This is a huge thing due to the size of the project, the size of the team, the aggressive schedule, and that few of us are still sane after the two years :)

This release has a lot of “firsts” that I was directly involved in that will positively impact our customers:

  • First time to have team members in all four US time zones. The joke is that I moved to Denver specifically for this reason. [Ok, this one doesn’t impact our customers but it’s a fun fact.]
  • First time to have a hardware sizing tool available at release instead of 90 days after release. This is vital as without a sizing tool our customers just have to guess what kind of hardware they need for their deployments.
  • First time to have a Performance Tuning Guide available at GA (general availability – about 5 days after RTM) instead of 90 days after release. This is important for customers with medium to large environments as well as the IBM Service team who is helping them deploy the version. [Well, technically we aren’t going to hit GA but rather 1.5 weeks after GA. Still that’s better than 12 weeks!]
  • First time to release an internal-only document for Support and Services highlighting some known rough spots in the product so they can guide customers around them.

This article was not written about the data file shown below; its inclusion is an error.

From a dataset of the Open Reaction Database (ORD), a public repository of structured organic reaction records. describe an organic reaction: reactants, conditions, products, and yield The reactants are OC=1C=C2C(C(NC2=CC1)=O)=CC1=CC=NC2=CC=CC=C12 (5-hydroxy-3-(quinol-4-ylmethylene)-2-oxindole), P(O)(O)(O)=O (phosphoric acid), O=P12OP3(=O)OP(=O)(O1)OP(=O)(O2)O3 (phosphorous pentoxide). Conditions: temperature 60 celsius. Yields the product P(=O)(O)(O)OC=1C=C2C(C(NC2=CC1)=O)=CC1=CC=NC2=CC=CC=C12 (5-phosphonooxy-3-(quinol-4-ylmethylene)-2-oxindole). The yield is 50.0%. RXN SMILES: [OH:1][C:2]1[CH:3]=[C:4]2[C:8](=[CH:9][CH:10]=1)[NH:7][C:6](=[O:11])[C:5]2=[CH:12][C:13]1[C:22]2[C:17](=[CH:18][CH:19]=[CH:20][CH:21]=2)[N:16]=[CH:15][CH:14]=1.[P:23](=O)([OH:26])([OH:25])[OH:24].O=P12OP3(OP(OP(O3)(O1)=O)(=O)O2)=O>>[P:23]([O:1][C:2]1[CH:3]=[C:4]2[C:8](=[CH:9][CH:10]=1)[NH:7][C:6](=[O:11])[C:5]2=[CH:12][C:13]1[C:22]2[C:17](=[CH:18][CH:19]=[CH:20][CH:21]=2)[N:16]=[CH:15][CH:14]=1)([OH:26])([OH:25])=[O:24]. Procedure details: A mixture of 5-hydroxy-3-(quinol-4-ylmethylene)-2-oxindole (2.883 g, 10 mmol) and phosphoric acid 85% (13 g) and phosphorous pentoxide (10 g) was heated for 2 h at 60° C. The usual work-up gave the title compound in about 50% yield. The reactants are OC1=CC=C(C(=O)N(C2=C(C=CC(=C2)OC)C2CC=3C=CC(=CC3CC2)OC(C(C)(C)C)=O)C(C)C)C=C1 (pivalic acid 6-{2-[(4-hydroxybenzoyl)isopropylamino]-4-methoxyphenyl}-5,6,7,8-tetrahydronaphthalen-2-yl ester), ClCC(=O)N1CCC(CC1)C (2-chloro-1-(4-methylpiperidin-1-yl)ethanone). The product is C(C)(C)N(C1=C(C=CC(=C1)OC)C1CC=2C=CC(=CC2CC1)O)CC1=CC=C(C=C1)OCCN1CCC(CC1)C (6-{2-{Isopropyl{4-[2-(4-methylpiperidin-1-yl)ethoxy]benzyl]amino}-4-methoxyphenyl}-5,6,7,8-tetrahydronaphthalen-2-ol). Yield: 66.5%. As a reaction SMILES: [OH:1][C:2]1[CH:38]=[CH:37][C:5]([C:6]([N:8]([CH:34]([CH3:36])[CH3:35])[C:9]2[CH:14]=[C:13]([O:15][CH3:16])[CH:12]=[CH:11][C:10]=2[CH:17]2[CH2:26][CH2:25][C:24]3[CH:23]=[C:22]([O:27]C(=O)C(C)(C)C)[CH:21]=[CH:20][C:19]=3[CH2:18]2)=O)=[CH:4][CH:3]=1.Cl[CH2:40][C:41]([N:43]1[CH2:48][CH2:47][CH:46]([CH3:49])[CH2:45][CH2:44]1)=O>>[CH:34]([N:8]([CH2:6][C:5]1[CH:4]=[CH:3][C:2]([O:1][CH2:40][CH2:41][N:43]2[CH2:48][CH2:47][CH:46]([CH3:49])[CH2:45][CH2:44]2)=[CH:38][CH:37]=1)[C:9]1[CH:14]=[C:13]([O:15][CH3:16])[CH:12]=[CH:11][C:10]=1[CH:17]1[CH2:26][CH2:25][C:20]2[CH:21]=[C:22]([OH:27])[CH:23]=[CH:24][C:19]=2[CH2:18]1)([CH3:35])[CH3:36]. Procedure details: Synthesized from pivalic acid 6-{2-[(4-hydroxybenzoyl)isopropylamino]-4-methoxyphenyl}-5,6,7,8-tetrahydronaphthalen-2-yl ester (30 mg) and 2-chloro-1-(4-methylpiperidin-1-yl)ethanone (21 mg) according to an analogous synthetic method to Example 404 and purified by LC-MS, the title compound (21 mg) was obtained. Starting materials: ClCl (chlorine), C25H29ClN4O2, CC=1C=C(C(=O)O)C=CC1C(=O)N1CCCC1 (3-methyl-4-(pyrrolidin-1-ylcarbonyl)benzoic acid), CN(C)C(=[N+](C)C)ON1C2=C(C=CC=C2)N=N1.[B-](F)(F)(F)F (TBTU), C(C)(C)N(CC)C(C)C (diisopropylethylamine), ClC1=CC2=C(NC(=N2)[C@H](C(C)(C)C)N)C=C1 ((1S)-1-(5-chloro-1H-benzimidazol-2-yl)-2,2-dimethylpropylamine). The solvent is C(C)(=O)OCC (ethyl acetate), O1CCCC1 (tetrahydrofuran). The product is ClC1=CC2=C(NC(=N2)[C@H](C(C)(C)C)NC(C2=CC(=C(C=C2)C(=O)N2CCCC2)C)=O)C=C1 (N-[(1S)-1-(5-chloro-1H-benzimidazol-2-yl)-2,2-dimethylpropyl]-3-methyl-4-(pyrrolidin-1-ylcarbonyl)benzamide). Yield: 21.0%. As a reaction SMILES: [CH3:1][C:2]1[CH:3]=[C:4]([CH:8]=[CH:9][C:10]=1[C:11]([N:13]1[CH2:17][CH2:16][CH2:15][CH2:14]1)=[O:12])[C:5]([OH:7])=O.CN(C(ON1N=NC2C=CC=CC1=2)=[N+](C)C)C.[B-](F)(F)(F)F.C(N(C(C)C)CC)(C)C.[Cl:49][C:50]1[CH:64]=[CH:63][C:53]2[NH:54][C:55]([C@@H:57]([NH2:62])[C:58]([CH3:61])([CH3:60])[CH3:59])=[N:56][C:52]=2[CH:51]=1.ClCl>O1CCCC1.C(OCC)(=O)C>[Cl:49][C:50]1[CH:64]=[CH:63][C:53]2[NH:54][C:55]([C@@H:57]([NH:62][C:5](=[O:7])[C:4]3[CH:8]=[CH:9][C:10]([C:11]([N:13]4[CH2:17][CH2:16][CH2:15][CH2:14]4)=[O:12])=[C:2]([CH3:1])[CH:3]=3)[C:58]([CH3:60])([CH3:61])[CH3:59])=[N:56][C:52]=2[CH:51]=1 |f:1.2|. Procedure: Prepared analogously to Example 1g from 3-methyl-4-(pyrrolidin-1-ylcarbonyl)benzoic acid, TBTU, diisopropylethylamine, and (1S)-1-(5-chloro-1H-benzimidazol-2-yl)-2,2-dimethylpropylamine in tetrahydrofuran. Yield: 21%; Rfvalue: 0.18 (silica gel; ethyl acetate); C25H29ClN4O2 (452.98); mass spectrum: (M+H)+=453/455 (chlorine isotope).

• And best of all: it’s the first time that product performance and scalability have been an integral focus of a release from the design phase. In all past releases performance and scalability have been, literally, the very last thing looked at just before we release. I’m unable to say in a public forum just how much faster the product is without all of you signing an NDA. Just trust me that It’s Faster and It Scales Better and that’s a Very Good Thing for our customers and for me!

Please excuse me while I do the engineer’s happy dance for about a week.

IBM releases salary adjustments

Today IBM released the result of this year’s salary plan (ie: raises) to the masses. I had high hopes since we (IBM and Tivoli) had such a great 2006.

This year the bucket that my team’s salary adjustments came from (at whatever level that is determined) wasn’t all that big to begin with. To complicate matters more, IBM decided to focus on adjusting folks Market Reference Point (MRP)1 this year at the expense of rewarding their top contributors. What this means is that everyone that was below 100% of their MRP had a good chance of getting something to get them closer to 100%. After the MRP adjustments were determined, that money was taken out of the bucket and whatever was left was to give Performance raises based on your PBC rating. Performance raises are generally handed out to folks with a PBC rating of 1, 2+, and often 2. This year the money remaining for the Performance raises was so small that they were only able to give Performance raises for people who made a 1 and some of the 2+s.